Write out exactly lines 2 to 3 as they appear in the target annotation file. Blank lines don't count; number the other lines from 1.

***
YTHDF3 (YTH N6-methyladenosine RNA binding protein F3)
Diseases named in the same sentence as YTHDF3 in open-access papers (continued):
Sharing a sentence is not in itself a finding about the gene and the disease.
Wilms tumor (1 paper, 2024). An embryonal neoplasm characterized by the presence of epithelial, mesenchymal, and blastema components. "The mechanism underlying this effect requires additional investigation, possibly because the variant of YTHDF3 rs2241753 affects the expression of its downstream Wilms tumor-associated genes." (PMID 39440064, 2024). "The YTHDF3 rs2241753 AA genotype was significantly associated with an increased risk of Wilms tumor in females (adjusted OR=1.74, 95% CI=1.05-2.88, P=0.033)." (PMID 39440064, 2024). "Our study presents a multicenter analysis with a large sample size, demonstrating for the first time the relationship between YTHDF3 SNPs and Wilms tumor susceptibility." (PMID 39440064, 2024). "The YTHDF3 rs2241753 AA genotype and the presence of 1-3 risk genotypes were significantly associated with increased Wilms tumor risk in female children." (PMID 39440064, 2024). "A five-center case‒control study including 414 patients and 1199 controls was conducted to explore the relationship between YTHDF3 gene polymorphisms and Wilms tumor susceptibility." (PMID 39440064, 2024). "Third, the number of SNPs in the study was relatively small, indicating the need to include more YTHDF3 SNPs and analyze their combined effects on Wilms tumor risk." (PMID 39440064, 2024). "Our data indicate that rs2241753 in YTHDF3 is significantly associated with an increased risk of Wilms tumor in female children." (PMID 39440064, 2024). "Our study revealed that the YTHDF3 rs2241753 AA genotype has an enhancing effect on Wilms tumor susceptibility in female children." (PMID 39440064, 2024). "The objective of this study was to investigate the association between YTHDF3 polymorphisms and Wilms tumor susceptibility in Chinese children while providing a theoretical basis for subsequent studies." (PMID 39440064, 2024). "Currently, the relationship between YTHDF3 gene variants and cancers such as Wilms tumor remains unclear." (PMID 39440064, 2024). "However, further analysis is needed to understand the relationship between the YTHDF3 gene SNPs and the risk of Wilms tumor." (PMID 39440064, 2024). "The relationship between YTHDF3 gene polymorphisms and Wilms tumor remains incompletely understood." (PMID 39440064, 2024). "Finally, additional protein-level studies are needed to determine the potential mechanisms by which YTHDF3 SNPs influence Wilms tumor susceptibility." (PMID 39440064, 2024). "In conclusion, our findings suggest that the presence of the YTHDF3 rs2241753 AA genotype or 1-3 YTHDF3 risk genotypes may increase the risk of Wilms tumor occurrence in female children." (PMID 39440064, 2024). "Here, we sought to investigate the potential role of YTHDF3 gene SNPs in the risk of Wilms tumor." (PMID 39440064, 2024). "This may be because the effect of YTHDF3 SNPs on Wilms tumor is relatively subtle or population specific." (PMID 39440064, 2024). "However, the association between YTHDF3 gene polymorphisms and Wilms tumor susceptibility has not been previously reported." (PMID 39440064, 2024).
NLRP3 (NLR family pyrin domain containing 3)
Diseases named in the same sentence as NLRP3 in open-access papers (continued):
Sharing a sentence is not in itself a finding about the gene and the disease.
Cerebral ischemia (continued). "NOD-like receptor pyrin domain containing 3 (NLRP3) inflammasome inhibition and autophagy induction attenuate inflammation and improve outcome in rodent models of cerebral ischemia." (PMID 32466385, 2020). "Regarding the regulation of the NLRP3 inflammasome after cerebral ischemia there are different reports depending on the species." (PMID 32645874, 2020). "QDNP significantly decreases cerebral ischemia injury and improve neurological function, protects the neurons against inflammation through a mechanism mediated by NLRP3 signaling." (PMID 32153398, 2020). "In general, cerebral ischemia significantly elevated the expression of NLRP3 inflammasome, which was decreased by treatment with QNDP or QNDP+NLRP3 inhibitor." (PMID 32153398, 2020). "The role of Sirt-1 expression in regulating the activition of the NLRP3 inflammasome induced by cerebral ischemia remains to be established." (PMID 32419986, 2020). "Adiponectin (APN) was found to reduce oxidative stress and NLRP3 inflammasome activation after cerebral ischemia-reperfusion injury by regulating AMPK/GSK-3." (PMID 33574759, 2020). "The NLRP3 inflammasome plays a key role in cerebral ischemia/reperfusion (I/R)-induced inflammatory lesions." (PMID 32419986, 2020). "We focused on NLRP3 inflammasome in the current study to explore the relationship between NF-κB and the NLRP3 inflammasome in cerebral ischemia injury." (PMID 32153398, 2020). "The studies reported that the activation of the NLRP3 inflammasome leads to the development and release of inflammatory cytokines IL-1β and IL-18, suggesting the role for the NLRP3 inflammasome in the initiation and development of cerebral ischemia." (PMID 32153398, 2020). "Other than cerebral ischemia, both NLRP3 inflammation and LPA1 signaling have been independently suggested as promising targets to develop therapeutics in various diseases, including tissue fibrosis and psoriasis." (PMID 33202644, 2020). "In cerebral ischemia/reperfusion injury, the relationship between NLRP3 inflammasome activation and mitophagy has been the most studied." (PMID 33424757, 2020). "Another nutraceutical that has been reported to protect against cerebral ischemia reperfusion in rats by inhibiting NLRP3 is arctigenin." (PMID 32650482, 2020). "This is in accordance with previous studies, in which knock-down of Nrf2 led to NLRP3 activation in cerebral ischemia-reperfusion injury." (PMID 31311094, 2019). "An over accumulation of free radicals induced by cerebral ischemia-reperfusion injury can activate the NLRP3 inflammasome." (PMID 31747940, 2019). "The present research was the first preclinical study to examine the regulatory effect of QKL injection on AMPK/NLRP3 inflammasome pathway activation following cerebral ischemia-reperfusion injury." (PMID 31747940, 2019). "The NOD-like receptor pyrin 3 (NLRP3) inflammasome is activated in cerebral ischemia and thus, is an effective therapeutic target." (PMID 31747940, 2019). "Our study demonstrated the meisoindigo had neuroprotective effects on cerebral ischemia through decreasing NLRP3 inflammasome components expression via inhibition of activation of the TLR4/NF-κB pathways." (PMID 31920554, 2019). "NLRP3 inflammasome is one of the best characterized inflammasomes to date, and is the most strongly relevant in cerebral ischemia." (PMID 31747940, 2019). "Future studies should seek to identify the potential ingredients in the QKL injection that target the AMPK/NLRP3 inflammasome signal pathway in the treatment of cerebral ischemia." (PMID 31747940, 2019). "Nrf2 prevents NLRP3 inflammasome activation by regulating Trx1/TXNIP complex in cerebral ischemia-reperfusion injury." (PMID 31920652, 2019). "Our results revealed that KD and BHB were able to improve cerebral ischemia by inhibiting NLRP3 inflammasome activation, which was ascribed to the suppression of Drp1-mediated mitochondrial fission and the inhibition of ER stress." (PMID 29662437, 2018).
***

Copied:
Diseases named in the same sentence as YTHDF3 in open-access papers (continued):
Sharing a sentence is not in itself a finding about the gene and the disease.